This story was updated on June 11.
Like many others, 15-year-old Valerie Xu’s world was quickly consumed by the tidal wave of news related to COVID-19. But when she learned about a nationwide shortage of protective gear for health care workers, it was like a call to action.
“We have a family friend who is an emergency room doctor in Florida,” she said. “He has needed to reuse masks to conserve supplies. Hearing about his experience helped me understand the dedication and sacrifices that health care workers are making now.”
Watch: Teen shares her motivation to organize donation drive
While students across Dallas County hunkered down in their homes, Valerie, a Greenhill School freshman, was leading a crowdfunding campaign and making late night phone calls to manufacturers in China to find equipment she could get to Dallas. With help from her mother, she secured a shipment of masks for UT Southwestern.
“This pandemic made me realize I should be giving back to UT Southwestern the same way they gave me proper treatment when I was sick,” Valerie said.
When she was in the third grade, UTSW doctors cared for Valerie when she had a high-grade fever. The memory of medical workers helping her scared family inspired her to give back to local front-line heroes battling COVID-19.
Valerie is just one of many community members and businesses across North Texas that have banded together to put needed supplies in the hands of health care workers. Valerie’s “Masks Matter” campaign raised $7,500, including money contributed online, matching funds from a local business, and a personal donation of more than $1,000 from her savings. With the money, she was able to deliver 10,000 surgical masks and 1,200 FFP2 respirator masks on April 24.
On June 5, thanks to more contributions, she was able to make a second donation of 4,000 surgical masks and 1,400 FFP2 respirator masks to UT Southwestern. She also donated 6,000 surgical masks to the Austin Street Center to help people living below the poverty line stay safe during the pandemic. In all, Valerie has supplied UTSW and Austin Homeless Shelter with 22,600 masks with help from more than 200 donors.
Personal protective equipment (PPE) like face shields and N95 masks have remained in high demand at hospitals during the pandemic. The public has graciously stepped in to boost medical supply stockpiles at UT Southwestern, with more than 235,000 pieces of PPE donated as of May 8. The volume of contributions is making an impact in supporting COVID-19 response efforts.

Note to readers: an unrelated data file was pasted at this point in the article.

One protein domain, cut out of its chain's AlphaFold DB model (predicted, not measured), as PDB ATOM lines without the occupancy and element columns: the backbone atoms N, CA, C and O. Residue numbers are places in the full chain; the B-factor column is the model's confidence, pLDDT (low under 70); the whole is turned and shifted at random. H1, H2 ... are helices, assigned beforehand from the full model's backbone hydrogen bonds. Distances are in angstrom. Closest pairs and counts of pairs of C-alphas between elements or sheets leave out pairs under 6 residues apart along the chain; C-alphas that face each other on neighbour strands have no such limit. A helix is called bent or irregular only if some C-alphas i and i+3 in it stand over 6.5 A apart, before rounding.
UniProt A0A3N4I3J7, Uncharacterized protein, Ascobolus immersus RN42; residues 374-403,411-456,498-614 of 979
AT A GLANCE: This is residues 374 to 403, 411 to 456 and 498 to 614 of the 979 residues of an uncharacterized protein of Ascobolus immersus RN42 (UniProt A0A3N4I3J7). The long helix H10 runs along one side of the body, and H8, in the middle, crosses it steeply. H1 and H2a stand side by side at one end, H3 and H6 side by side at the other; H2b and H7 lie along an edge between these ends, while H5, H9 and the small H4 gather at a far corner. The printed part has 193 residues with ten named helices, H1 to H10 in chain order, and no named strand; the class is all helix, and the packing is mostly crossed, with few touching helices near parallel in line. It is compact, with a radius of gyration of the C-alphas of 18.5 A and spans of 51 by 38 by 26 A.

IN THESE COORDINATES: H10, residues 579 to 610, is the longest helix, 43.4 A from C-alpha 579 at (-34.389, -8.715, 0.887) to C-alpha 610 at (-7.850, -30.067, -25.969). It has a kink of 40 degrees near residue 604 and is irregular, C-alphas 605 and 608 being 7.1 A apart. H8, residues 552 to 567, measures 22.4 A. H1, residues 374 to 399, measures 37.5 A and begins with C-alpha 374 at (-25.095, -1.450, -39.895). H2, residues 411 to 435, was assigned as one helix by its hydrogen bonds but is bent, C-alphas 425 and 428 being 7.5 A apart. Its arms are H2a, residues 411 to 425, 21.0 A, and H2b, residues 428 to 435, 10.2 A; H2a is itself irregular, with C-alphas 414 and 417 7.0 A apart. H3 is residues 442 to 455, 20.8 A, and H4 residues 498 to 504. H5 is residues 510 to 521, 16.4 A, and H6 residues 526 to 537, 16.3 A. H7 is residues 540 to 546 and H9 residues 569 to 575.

“Our community has stepped up in profound ways and with remarkable generosity,” said Dr. John Warner, Executive Vice President for Health System Affairs. “From donated meals and supplies to offsetting child care costs and providing notes of encouragement, this philanthropy is lifting the spirits of our employees who are working to further protect the health and safety of our patients and our workforce.”
Philanthropic actions made by local businesses, restaurants, dental offices, churches, and countless individuals shine bright in the midst of a pandemic.
Donors are aiding UTSW health care workers in a variety of ways, from Toyota Motor North America, Southern Methodist University, and Parish Episcopal School in Dallas producing thousands of 3D-printed face shields to Mary Kay donating 10,000 units of hand sanitizer.
“Every donation, no matter what size, is like gold to UTSW,” said Jamie Engle, Supply Chain Management Administrative Coordinator. “Donating a jug of hand soap is just as big as giving a case of gloves. Every contribution is so important.”
Dallas Mavericks owner Mark Cuban and basketball players Luka Doncic and Dwight Powell teamed up with the Dallas Mavericks Foundation to donate $500,000 to UT Southwestern and Parkland Memorial Hospital to support the child care needs of health care workers.
To help feed our health care heroes, thousands of individually packaged meals have been donated. For example, the culinary team at Savor in Klyde Warren Park prepared 100 lunch meals on March 31 as a belated National Doctors’ Day gift to the health care staff at William P. Clements Jr. University Hospital.
“The work hospital workers are doing is of vital importance,” said Luke Rogers, Savor’s Executive Chef. “As people in hospitality, we want to serve those who are serving others.”
In recent weeks, Savor continued to show support with repeated donations. Mr. Rogers said his team is moved by the medical workers, doctors, nurses, janitors, and cooks at UT Southwestern. “They’re all people who are striving every day for the person on their left and on their right, and those human connections are what make up the framework of the bigger picture,” he said.
UTSW staff members overseeing the intake of donations said the outpouring of support has shown what communities are capable of accomplishing when people unite behind a common goal.
“In my role, sometimes you don’t get to see or touch UTSW’s mission as hands-on as we are doing right now,” Ms. Engle said. “To know these donations are so needed and that we’re being able to help our medical professionals is the best feeling in the world. I will forever remember this moment as one of the positive things about this whole thing.”
UT Southwestern is still accepting donations from the public. An online donation form is available for community members wishing to make a financial or in-kind contribution to support our front-line care providers, patient care, and COVID-19 research efforts.
The Office of Development and Alumni Relations coordinates all donations of meals and medical supplies and can be reached by firstname.lastname@example.org or by phone at 214-648-8988. Drop-offs of donated items can be made by appointment weekdays from 8 a.m. to 4 p.m.